Eating with integrity in the age of information-rich diets
What we eat plays a critical role in determining one’s health. How we produce what we eat is equally critical for the planet. What our modern food system needs most is a healthy dose of integrity.
Few would argue that integrity is at the heart of any major industry. But things are changing, especially when it comes to the food system. Consumers are demanding more transparency as to where their food comes from and how it is grown.
According to the Mintel 2023 Global Food & Drink Trends report, “In 2023, consumers will gravitate toward brands that highlight how products align with their top priorities.” While integrity may not prove a foolproof guide, it hinges along two important axes: transparency and honesty. And if there is any hope of addressing the many crises facing the planet today—food sovereignty amongst them—integrity will prove one of the greatest levers of change.
Consumers drive change
Developing a food system rooted in integrity will demand cooperation between producers and consumers alike. Of those polled by Mintel, 53% of US adults are worried about the future. That figure jumps to 78% amongst Gen Z adults. While the report identifies an important sentiment producers would be wise to heed, it suggests brands leverage “the stars above as a dream destination, casting space as a symbol of hope, positivity, and global cooperation for marketers to revere.” But before we go looking for a Planet B, the soil beneath our feet offers immense potential to begin building a regenerative future today.
“In the coming years, food and drink will emerge as the latest solutions consumers will look for as they prepare for the worst,” the report adds. “A quest for trustworthy information will lead consumers to appreciate brands that support their claims…messaging benefits that are of interest to consumers, such as product versatility and environmental or ethical claims.”
But abrupt change is rarely welcomed by the status quo. Perhaps this is one reason doubt continues to be cast on those on the cutting edge of food, in areas like alternative proteins or cultured meat. Despite this, many of these disruptors are making the most sincere attempts to change the game while preserving culinary traditions where possible.
Now considered behemoths in the plant-based meat sector, companies like Beyond Meat and Impossible Foods were punchlines only a few years ago. To this day, legacy media outlets continue to take potshots at these innovators in favor of garnering misguided fanfare. But science tells a different story whether they like it or not. According to the UN IPCC report, “a shift in consumption towards a broadly healthier diet [could] decrease GHG emissions from food production by 11% [and] decrease GHG emissions from landfills by 20%” amongst other tangible ecological benefits.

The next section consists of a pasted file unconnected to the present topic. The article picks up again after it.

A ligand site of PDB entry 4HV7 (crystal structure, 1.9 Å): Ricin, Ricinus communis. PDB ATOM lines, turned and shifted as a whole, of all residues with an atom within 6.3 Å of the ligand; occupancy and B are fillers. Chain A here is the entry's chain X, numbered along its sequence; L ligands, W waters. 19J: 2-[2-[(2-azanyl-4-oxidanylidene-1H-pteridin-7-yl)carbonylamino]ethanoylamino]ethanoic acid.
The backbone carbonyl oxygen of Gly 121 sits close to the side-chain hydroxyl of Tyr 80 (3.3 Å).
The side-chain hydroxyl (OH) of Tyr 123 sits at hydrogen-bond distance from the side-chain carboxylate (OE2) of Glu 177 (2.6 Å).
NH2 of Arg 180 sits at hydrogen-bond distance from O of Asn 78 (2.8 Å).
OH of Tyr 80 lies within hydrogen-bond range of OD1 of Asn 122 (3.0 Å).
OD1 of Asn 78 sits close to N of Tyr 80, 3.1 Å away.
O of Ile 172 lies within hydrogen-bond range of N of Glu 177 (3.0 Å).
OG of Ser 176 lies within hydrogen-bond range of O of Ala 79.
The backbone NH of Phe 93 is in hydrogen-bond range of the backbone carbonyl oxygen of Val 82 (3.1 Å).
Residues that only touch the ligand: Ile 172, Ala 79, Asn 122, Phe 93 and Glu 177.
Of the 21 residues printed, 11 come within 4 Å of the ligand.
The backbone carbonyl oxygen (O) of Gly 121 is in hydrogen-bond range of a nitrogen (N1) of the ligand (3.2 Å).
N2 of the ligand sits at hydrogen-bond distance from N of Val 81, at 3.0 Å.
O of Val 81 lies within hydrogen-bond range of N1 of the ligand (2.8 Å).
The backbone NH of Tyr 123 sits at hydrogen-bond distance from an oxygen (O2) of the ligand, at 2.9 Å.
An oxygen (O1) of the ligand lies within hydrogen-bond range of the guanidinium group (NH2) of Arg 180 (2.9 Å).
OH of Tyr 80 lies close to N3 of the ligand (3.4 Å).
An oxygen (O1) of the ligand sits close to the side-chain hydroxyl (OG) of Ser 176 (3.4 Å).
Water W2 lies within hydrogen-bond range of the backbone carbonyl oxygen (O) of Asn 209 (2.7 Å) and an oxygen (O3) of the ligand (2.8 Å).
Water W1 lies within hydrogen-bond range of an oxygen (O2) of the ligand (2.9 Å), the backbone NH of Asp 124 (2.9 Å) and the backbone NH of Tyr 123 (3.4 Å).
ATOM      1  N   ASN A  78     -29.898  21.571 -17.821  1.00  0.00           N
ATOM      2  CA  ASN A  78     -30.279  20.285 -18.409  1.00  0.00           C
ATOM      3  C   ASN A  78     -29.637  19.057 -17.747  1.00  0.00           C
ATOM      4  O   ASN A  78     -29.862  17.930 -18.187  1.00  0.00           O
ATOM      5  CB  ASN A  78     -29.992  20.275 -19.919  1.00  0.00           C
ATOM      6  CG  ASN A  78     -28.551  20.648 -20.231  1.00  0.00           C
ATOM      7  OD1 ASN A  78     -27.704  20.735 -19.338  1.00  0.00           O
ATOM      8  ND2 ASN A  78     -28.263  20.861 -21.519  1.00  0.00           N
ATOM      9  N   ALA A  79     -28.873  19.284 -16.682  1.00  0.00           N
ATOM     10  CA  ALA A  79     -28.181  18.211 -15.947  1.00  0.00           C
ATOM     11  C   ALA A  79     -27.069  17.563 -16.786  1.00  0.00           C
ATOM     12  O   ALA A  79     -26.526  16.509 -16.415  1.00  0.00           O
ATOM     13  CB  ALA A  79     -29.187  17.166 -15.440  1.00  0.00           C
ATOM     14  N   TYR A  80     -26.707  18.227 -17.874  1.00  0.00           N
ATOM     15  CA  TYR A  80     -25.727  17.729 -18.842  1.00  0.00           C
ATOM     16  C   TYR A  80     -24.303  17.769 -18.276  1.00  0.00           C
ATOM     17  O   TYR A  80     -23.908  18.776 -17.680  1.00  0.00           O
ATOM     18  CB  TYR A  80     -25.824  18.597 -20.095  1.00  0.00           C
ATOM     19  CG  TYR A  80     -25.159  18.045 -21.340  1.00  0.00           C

Change is gonna come…
It’s no longer a question of if things will change but how. In light of a more nuanced understanding of the ecological impacts of how and where we source our food, we must extend the consideration we give our food beyond our bodies to include the planetary body we call home. Eating fewer animal products is one substantive change we can all make.
The industrialized food system as it stands is antithetical to facilitating a more harmonious future. Industrial animal agriculture is fueled in large part by heavily processed commodity feed crops. 80% of deforestation in the Amazon is done in service of grazing cheaper cattle. Just as a diverse diet of whole foods provides a dynamic landscape of nutrients, so too does the planet thrive with abundant biodiversity. Consuming more plants directly (processed or not) is one such avenue proven to significantly reduce our impact on the planet while feeding the world’s growing population.
Equipping the masses with the means to eat with integrity is a noble pursuit. How we choose to do so will leave an enduring legacy. We believe it is one worth being remembered for.
This is the first article in a series co-authored by Udi Lazimy and T. Callahan of Lazimy Regenerative Impact Partners, 'Eating With Integrity', which will explore fundamental facets of the modern food system, covering topics ranging from diet and nutrition, sourcing and supply chains, to the intersection of food and climate. With more than 20 years leading sustainable food system policy and innovation at companies and organizations such as Eat Just, National Sustainable Agriculture Coalition, Beyond Meat, Organic Farming Research Foundation, Patagonia and others, Lazimy Regenerative Impact Partners hopes to encourage new approaches to the challenges that face our food system with an emphasis on the burgeoning plant-based industry in particular. Readers are encouraged to learn more here
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